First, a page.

Even though it's set to feature giant mechanized robots,
found its origins in some decidedly "old-school" development techniques, according to Respawn Entertainment lead artist Joel Emslie. Emslie details this process and more in a
interview about the upcoming first-person shooter.
Computers were scarce when the Respawn development studio initially opened, so artists turned to some decades-old methods to visualize their ideas like
and practical model making, according to Emslie. This hands-on approach had an influence on the game's art design, connecting the giant mechs in Titanfall to some of what we see in classic sci-fi films like Star Wars and Blade Runner, he said.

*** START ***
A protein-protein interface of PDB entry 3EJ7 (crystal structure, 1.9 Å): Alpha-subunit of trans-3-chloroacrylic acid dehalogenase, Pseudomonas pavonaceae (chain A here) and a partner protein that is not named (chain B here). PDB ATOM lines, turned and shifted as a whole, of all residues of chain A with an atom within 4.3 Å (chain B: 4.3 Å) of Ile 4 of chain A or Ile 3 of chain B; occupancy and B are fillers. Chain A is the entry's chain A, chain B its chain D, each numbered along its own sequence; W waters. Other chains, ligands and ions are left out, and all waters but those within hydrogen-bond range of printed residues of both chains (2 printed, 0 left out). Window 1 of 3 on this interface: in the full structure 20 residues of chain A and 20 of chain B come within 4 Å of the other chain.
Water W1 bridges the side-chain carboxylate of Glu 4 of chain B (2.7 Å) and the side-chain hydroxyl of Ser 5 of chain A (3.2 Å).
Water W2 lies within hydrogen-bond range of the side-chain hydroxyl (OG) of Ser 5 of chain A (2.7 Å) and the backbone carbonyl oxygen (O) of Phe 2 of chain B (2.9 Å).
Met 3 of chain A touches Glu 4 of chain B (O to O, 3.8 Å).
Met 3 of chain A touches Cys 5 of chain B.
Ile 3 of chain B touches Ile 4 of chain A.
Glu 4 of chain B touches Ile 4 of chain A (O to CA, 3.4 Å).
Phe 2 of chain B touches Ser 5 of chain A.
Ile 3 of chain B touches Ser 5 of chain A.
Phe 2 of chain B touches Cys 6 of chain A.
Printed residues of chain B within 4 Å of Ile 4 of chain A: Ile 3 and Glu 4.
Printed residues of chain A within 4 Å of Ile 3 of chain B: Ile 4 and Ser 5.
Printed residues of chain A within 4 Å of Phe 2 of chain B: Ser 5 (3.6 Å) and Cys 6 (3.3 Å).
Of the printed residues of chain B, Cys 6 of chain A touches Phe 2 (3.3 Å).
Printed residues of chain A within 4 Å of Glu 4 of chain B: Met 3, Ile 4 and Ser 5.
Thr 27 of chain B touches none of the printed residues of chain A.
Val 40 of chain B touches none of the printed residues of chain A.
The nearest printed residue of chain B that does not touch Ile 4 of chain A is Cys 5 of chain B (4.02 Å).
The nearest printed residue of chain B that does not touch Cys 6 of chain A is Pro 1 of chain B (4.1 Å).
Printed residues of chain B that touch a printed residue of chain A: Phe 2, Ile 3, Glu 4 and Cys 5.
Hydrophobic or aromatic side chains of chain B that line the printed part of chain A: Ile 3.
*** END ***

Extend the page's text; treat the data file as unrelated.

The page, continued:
"We want the titans to feel analog and grounded, genuine," Emslie said, "like a real next-generation or further generation evolved version of an Abrams battle tank."
For Emslie, Titanfall is an experience all about layering game environments, mechs, and pilots together. And with the shooter's jetpack-wearing infantry and parkour-style movement mechanics, it's tough to disagree with the mobility and versatility on display in the game we called the
best new FPS
"When you step into the world of Titanfall, you're stepping into a single-player, alive, AI-driven environment game space, inhabited by other real players, your friends," Emslie said. "Whoever is out there."
For more from Emslie on Titanfall, check out the interviews below.